Global Governance Spotlight 7|2013

The Minamata Convention. Towards a zero mercury world?

Elena Lymberidi-Settimo
Michael T. Bender

October 2013; 4 pages

Global Governance Spotlight 7|2013 (pdf-file)

On 10/11 October 2013, government representatives from all over the world will be meeting in Minamata, Japan, to sign a new environmental agreement. In the 1950ies, Minamata became the arena of mass mercury poisoning by non-treated wastewater of a chemical plant.

The objective of the new mercury convention that has been negotiated since 2009, is to protect human health and the environment from anthropogenic mercury emissions.

In the Global Governance Spotlight issue no. 7|2013, Elena Lymberidi-Settimo and Michael T. Bender describe the history of origins as well as the strengths and weaknesses of this new treaty. They end with an appeal to all governments to speedily ratify the convention and to use the time until its entry into force for a variety of measures to prevent mercury emissions.




The Development and Peace Foundation (sef:) and the Institute for Development and Peace (INEF) are launching a new publications series: GLOBAL TRENDS. ANALYSIS. The new series aims to identify options for international policy action in an ever more complex world. Furthermore, it presents perspectives from different world regions. The series analyses current developments and challenges against the background of long-term political trends, and it illustrates facts with figures and tables. GLOBAL TRENDS. ANALYSIS is issued by a team of co-editors from different world regions. For more information, see our press release.

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Cooperation in a Post-Western World


The Western liberal order finds itself in deep crisis. Global power shifts are accelerating. What does this mean for the future of global cooperation? How can the wish for more national autonomy be reconciled with the need to cooperate in a globalised world? Can new forms of governance contribute to sustaining global cooperation? Michèle Roth and Cornelia Ulbert discuss these questions in the first issue of the new publication series GLOBAL TRENDS. ANALYSIS.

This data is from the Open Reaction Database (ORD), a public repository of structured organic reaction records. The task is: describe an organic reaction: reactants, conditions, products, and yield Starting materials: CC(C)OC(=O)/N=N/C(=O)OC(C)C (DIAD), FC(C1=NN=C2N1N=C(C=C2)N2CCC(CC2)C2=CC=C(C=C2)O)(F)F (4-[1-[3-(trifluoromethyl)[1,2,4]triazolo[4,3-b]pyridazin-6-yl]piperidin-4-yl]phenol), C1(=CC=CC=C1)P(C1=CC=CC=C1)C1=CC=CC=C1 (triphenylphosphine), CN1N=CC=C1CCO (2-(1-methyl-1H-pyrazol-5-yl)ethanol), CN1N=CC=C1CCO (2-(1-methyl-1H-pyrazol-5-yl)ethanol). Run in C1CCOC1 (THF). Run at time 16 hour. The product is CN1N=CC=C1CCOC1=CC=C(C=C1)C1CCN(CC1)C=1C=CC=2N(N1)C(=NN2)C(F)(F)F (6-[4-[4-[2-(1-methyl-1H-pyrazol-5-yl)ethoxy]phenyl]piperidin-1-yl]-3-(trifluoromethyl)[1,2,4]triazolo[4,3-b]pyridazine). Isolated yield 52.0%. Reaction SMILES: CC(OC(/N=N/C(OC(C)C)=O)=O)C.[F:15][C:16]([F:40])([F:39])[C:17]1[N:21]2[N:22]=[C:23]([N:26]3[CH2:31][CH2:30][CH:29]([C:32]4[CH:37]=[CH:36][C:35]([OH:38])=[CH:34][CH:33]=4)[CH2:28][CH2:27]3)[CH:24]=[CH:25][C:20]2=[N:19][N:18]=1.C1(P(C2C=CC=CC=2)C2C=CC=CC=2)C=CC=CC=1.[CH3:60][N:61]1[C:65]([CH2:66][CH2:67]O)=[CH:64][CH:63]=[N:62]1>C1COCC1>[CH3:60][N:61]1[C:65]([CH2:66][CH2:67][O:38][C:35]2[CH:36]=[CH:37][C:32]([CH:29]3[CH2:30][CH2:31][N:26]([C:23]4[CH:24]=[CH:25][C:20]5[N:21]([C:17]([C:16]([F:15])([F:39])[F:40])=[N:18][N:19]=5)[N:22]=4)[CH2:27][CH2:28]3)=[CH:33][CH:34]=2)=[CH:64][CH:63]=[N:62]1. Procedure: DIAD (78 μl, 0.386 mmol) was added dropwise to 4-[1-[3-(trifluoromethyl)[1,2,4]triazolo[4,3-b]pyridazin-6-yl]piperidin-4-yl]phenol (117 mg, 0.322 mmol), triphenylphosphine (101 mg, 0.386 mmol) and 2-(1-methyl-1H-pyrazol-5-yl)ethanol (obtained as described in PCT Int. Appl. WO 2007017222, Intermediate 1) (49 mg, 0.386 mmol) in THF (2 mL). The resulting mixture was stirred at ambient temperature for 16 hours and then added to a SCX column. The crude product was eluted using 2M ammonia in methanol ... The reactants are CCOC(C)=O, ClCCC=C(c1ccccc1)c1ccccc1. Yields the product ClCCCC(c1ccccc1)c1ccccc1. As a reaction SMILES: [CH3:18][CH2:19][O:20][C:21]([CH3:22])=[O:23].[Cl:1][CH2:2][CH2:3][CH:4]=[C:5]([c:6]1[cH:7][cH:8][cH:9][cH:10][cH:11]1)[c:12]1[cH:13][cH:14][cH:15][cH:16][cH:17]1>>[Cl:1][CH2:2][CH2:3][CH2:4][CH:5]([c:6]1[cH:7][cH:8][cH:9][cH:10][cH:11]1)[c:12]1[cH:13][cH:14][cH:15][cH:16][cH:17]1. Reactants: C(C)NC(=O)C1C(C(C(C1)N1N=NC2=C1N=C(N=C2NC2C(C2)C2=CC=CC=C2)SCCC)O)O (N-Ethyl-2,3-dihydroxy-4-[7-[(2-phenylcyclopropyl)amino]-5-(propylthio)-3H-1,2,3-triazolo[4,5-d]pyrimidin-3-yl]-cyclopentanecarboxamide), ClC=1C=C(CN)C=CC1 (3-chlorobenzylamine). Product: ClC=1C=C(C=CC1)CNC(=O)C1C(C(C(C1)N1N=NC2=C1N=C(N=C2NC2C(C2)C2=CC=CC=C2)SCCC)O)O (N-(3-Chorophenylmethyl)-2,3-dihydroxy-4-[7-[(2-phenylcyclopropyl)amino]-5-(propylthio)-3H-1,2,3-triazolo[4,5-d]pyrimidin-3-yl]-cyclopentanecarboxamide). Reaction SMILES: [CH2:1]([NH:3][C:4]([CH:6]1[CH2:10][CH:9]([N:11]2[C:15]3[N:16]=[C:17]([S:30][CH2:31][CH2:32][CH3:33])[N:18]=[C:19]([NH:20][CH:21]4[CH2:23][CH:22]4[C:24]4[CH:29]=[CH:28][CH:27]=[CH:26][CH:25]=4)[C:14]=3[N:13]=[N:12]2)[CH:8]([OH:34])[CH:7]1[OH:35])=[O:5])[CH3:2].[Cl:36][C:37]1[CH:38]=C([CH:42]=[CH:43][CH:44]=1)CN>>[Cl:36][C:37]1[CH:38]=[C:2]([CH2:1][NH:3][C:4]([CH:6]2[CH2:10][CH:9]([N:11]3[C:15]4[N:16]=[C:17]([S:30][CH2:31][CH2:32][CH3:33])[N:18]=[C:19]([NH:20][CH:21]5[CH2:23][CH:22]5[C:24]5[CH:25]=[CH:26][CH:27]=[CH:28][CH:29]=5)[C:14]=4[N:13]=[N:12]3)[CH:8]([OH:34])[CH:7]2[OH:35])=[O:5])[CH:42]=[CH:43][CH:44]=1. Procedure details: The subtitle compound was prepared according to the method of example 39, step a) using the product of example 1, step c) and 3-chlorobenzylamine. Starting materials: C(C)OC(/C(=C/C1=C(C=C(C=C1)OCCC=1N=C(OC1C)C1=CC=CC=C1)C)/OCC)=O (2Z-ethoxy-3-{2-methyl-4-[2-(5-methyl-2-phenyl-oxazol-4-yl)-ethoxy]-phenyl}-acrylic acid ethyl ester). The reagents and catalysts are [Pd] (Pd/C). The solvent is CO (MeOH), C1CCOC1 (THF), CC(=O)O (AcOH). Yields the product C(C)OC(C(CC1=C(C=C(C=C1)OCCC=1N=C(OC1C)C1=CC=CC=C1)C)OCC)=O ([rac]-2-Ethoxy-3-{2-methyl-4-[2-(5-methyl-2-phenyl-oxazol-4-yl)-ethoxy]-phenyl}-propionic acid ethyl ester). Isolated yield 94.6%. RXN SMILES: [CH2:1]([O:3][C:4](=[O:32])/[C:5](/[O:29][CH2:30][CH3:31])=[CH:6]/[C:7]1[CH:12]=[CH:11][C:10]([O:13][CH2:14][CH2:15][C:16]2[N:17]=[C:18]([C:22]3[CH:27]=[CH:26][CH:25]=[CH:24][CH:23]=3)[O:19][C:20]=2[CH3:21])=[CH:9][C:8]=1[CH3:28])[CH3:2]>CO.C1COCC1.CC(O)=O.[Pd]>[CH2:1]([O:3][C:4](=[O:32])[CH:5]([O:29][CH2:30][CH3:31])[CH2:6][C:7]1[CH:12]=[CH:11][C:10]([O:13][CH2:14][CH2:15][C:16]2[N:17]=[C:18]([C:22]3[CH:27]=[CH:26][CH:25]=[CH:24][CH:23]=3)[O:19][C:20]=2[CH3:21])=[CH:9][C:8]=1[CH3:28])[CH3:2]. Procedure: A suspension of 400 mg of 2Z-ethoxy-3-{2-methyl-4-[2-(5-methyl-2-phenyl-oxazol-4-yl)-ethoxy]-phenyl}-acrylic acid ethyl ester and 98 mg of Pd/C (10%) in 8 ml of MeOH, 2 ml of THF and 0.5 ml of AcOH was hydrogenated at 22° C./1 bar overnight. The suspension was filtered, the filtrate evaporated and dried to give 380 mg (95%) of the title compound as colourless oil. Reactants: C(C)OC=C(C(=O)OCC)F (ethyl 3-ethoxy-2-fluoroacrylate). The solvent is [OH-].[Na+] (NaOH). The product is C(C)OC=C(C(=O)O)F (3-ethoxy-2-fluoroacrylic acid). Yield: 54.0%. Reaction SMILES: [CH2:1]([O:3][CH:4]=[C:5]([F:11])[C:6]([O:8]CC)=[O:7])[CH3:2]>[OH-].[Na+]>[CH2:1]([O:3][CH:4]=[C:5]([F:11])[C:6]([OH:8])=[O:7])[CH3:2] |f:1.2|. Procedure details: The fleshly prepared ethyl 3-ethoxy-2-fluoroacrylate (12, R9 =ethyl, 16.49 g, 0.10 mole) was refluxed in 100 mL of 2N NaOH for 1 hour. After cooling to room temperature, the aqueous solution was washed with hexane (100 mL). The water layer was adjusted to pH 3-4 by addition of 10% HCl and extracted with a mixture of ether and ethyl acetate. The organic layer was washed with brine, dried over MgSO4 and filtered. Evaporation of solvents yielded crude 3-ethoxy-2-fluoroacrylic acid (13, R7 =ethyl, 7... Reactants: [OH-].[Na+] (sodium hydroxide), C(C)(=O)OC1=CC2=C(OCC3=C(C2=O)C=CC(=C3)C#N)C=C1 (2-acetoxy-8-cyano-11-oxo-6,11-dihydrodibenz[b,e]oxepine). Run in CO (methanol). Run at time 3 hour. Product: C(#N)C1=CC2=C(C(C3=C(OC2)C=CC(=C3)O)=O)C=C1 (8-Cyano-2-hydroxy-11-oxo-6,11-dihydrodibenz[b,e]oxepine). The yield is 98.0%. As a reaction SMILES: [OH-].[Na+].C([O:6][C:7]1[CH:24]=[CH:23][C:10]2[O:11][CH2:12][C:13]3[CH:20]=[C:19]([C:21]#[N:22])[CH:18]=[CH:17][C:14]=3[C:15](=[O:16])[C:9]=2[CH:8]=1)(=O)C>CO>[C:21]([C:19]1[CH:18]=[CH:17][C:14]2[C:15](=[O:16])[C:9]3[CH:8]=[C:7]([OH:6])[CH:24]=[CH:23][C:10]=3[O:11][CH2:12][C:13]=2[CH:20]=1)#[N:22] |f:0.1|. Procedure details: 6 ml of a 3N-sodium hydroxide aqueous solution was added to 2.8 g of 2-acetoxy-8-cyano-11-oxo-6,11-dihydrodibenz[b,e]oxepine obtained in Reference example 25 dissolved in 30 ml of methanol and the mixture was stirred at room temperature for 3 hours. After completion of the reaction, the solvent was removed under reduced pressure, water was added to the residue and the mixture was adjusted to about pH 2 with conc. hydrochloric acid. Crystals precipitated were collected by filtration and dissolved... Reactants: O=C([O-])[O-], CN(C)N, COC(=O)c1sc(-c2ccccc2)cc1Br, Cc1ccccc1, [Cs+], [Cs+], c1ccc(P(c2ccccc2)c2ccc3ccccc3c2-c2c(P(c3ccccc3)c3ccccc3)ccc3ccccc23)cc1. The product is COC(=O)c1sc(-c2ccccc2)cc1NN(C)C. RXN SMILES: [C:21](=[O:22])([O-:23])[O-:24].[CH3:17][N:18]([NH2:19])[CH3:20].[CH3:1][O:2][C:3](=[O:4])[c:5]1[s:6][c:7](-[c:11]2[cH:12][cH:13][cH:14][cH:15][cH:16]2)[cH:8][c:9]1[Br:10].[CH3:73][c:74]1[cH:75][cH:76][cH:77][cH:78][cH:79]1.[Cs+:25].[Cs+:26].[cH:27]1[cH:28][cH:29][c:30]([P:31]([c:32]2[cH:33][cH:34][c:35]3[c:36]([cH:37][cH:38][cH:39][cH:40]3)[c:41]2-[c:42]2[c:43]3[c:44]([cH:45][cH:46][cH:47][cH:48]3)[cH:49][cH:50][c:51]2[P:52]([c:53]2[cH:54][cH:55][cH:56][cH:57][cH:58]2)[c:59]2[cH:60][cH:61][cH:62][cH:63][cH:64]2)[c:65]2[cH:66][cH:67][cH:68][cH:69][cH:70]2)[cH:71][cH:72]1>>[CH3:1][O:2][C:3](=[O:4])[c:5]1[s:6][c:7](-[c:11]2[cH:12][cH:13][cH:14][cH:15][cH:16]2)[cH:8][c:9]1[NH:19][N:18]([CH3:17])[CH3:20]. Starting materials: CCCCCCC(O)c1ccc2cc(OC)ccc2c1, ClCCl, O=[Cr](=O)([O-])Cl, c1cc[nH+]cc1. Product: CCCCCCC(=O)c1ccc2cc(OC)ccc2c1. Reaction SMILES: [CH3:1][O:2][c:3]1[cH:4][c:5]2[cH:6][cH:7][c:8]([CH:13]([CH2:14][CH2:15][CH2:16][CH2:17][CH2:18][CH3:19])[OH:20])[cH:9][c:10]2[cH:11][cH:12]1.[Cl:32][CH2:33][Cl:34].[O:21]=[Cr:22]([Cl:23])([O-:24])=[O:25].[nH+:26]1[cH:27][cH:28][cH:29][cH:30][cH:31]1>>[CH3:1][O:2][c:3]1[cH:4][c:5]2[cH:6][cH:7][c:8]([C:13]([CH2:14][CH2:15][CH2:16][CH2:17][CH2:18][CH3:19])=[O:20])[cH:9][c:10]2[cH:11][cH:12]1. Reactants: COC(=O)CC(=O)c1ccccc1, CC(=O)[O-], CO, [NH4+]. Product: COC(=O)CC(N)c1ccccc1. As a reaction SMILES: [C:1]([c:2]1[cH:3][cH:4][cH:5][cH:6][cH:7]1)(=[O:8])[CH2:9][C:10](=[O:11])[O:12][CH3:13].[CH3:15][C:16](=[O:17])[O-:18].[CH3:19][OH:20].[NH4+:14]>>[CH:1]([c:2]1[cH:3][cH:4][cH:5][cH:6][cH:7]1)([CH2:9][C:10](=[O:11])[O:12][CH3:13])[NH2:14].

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How to overcome the impasse in UN Security Council reform


The urgently needed UN Security Council reform has been stuck for decades. Without a far-reaching structural change that includes the end of permanent seats and the veto, the Council is fading into irrelevance. But at a time of great power transitions, multipolarity without sufficient multilateralism is a dangerous trend. Therefore, in GLOBAL TRENDS. ANALYSIS 02|2018, Jakkie Cilliers calls for a political and intellectual leap to overcome the impasse in UN Security Council reform.

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Global Food Governance


After the food riots around the world in 2007/2008, the UN Committee on World Food Security (CFS) was reformed. Since then, the CFS has developed into an innovative global policy forum that could be a role model for other Global Governance institutions. In the current evaluation process, however, the CFS also faces a number of challenges. What are the main characteristics of the CFS? How can it prove successful in a changing political environment? Nora McKeon answers these questions in the Global Governance Spotlight 2|2018 and exhorts member governments to value and reinforce this unique policy forum.

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